ACKNOWLEDGMENTS: I would like to express my sincere and heart-feeling thanks to all participants for their time, effort, and contributions.

REFERENCES

Abebe G/silassie (2011).Evaluative Research on the Effectiveness of the School im provement Program with Particular Reference to Schools in Eastern Gojjam Administration Zone.Amhara National Reginal State Education Bureau Research journal. Vol 14 (1), 1.

Assefa E and Tefera D (2017).The impact of school feeding program on student academic performance: the case of selected elementary schoolsin Debre Libanos wereda, Oromia region. http://etd.aau.edu.et/handle/123456789/ 7013.

Best C,Et.al., (2010).The nutritional status of school-aged children: why should we care? Food NutrBull.31(3):400–17.http://journals.sagepub.com/doi/pdf/10.1177/ 156482651003100303.

Creswell, J.W. (2009).Research design Qualitative, Quantitative, and Mixed Methods Approaches.SAGE Publications. Inc. London. 3rd edition.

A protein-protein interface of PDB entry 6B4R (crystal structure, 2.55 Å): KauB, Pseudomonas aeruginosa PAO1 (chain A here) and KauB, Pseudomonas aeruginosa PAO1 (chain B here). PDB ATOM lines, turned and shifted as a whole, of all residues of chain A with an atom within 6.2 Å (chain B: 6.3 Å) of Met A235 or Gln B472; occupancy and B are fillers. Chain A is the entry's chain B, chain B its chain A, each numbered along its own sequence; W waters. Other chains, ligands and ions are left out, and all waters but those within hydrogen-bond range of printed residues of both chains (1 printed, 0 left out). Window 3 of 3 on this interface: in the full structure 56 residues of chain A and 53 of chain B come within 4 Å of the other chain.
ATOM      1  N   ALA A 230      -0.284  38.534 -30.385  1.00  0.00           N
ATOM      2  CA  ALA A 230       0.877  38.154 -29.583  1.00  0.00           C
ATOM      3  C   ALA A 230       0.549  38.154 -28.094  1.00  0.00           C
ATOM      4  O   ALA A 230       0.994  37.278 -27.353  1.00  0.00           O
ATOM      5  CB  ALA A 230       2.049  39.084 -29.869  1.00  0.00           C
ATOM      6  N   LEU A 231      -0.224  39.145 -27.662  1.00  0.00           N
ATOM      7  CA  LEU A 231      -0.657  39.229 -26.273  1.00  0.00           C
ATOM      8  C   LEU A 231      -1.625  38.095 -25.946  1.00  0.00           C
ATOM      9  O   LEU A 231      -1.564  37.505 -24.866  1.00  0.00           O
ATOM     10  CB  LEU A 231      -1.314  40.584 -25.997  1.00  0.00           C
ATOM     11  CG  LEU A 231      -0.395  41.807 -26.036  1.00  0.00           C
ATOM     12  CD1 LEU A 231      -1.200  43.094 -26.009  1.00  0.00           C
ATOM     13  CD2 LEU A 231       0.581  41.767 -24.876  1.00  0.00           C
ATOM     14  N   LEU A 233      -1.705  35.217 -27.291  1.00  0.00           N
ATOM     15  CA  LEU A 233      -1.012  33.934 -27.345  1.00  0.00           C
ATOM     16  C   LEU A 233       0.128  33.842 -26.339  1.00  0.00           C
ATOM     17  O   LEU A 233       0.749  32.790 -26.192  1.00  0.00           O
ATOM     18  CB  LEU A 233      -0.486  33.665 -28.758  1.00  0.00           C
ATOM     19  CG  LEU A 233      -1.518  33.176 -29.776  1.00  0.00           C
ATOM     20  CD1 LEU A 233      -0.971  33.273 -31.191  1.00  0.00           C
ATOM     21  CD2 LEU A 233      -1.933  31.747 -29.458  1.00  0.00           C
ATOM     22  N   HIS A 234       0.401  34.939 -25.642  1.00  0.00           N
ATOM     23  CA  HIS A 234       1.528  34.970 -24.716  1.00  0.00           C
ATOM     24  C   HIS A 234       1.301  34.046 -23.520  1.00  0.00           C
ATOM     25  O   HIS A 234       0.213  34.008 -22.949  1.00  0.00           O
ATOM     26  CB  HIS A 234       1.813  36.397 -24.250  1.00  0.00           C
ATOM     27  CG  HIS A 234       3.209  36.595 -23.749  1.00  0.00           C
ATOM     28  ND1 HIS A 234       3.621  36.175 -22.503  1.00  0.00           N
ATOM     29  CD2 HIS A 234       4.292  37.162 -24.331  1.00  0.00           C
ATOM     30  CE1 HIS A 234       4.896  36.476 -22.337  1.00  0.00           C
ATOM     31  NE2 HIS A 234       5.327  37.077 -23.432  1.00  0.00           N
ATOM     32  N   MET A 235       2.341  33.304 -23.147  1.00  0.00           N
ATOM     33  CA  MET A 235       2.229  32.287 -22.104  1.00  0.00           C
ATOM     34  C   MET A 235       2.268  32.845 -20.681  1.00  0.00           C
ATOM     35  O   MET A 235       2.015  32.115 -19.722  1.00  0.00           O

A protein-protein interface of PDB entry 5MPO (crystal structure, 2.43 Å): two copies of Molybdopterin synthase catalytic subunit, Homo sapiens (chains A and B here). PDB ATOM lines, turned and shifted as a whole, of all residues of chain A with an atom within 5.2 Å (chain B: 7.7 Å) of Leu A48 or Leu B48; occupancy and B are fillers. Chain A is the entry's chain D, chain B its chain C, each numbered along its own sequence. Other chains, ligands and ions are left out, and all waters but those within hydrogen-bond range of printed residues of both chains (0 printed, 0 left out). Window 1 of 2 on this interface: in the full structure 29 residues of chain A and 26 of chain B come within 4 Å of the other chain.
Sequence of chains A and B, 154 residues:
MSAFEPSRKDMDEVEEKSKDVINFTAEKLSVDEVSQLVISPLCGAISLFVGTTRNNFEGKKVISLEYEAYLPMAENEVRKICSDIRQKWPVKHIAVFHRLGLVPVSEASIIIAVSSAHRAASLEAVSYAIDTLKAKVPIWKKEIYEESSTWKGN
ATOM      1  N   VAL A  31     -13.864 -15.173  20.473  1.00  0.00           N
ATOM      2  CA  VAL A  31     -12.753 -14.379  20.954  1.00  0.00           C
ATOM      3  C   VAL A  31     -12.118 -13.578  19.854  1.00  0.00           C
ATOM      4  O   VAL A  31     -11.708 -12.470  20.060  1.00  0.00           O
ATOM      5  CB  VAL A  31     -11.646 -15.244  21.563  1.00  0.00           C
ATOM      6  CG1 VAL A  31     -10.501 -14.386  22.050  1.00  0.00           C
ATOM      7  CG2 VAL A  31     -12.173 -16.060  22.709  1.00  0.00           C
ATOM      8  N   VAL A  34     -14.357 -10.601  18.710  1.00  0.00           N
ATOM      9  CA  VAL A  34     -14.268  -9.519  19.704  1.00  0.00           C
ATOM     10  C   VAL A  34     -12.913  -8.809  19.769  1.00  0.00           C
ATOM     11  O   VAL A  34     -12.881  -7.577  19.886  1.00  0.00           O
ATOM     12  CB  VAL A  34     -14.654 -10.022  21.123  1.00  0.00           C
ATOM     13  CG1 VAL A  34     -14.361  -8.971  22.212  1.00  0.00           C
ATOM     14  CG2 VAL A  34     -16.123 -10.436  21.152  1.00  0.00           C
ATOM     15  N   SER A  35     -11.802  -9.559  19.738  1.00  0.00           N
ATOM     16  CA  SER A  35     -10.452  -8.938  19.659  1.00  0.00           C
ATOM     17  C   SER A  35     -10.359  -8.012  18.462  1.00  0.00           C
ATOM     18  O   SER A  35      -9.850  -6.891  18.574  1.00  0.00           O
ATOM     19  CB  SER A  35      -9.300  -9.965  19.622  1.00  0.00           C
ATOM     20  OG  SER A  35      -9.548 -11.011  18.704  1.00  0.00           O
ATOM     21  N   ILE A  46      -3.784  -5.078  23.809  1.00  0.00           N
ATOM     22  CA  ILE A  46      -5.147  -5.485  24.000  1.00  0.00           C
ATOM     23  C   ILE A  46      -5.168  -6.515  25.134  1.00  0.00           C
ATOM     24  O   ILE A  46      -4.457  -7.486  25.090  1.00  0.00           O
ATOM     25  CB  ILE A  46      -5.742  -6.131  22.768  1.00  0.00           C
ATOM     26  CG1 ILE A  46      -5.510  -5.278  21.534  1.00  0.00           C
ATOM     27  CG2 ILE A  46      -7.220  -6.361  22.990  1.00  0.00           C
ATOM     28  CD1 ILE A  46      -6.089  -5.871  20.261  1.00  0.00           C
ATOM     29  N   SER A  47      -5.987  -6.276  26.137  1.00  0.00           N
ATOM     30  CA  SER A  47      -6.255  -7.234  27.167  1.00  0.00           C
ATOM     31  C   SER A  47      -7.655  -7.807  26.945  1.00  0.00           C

Del Rosso JM and Marek T(1994).Class action: improving school performance in the developing world through better health and nutrition. Washington, D.C: The World Bank; http://documents.worldbank.org/curated/en/ 291721468172154700.

Dheressa DK. (2017).Education in focus: impacts of school feeding program on school participation: a case study in Dara Woreda of Sidama zone, southern Ethiopia. https://brage.bibsys.no/xmlui/handle/11250/187763.

Food and Agricultural Organization. (2011).Guidelines for measuring household and individual dietary diversity.Rome: Food and Agriculture Organization of the United Nations; http://www.fao.org/3/a-i1983e.pdf.